“I’m here to give a fresh perspective, Ms. Davis. To help you and the school board devise a mutually beneficial solution to …” and I gesture politely to the monster in the courtyard, toying with the sun-hat like a deadly, overgrown kitten.
“A mutually beneficial solution?” She cries. “Try getting rid of the damn lion!”
We can’t, of course. Lions are a protected species. And a photo of the lion being dragged back to the zoo by state police, or even Parks & Wildlife, could cost my client the county. And with that, the whole state of Louisiana.
“There ought to be a law,” she huffs.
“What would be the point of that, Ms. Davis? Lions won’t comply. They can’t even vote.”
And she drifts into sullen silence.
I could make things very difficult for Principal Trishe Davis. It’s my job to make recommendations to the school board and the governor. Plus there’s the details of the Instructional Leadership Team Dialogue, which would go in my report. But why squash a butterfly when you can harness its critical wingbeats, send that tornado spinning in the right direction?
So instead I say, “have you had coffee?”
* * *
We drive around the corner to a coffee bar. Davis isn’t keen to leave the school, especially with morning classes in session. But I remind her that lions are most active at the start and the end of the day, and that her students are safer in their classrooms than they were in before-school care.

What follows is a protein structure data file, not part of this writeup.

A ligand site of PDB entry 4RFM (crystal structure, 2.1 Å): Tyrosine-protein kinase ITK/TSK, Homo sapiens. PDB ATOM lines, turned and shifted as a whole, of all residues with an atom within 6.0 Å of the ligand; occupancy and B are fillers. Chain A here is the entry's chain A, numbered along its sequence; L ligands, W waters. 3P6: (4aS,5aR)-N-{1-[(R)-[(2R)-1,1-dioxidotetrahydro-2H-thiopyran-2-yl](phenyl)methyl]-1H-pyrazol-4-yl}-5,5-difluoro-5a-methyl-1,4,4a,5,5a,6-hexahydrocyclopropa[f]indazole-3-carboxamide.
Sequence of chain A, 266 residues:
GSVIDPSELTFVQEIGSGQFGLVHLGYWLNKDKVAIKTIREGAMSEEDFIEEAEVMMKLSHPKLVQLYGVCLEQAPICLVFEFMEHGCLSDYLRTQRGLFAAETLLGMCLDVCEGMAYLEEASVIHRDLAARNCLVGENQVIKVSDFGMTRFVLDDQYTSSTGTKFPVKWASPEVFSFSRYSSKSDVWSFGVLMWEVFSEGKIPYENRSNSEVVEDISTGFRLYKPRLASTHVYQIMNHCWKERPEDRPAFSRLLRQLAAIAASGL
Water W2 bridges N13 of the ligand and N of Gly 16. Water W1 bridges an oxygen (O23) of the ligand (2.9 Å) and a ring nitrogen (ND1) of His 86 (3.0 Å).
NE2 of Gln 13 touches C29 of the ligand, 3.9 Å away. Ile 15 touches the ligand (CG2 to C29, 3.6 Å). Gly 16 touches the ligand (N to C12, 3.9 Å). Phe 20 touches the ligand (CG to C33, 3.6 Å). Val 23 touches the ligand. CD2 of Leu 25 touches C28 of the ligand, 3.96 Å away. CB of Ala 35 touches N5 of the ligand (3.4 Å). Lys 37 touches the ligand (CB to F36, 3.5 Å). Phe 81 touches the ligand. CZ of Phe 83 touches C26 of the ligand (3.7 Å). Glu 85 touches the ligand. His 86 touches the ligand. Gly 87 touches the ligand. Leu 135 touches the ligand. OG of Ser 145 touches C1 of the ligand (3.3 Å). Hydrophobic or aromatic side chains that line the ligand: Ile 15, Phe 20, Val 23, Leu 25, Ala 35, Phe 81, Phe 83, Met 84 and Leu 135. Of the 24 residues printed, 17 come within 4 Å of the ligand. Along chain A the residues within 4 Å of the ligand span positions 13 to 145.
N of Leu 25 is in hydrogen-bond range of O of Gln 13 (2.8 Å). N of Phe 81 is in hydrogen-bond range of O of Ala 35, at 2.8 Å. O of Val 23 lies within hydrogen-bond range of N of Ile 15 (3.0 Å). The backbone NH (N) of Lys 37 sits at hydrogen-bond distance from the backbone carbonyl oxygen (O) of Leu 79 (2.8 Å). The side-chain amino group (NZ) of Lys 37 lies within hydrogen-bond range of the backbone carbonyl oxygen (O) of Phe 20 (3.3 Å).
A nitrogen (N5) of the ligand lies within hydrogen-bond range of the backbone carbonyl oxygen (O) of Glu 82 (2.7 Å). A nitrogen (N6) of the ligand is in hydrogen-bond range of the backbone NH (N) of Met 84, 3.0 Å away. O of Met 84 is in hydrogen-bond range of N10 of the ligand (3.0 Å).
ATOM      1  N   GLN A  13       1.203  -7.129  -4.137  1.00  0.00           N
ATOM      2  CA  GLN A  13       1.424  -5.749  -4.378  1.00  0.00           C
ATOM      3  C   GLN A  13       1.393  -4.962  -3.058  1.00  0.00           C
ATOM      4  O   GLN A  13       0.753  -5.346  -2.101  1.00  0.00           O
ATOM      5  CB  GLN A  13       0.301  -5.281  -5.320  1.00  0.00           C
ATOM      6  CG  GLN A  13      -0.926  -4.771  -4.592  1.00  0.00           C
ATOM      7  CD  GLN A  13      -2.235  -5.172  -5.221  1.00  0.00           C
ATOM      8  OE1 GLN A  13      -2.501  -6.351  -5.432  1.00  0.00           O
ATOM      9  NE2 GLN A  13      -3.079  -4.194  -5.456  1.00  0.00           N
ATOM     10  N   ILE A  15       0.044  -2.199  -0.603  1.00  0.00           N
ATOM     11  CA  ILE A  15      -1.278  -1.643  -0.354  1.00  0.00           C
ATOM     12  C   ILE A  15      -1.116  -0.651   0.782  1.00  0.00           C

She bristles at that last part.
I get us a couple of coffees and some pastries to share, cutting them into equal pieces. You catch more flies with danish.
“People love lions,” I say. “They’re cuddly but strong. They deter bears. Plus, knowing the lion is on the other side of a glass barrier makes people feel safe.”
“Kaitlyn wasn’t safe,” she interjects. “Neither was Bobby Riker or Ellen Wu. Or any the kids at Parkvale Elementary.”
I give a sympathetic, open-palmed nod.
“These are all sad and terrible occurrences. But they are still anomalies.”
It’s true, though. Lions account for less than 1% of animal-related deaths. You’re statistically more likely to die of anaphylaxis after a bee-sting or contract sepsis from an infected monkey bite. But this isn’t about facts and figures. It’s about feelings.
“I realize that your primary concern is for the children,” I say. “That’s mine, too. When kids are in danger, parents feel unsafe. And when parents feel unsafe, the needle swings against the incumbent.”
Davis changes tack, trying to meet me halfway with “mutually beneficial solutions”. Between mouthfuls of blueberry danish, she asks, “so, how do we stop this happening?”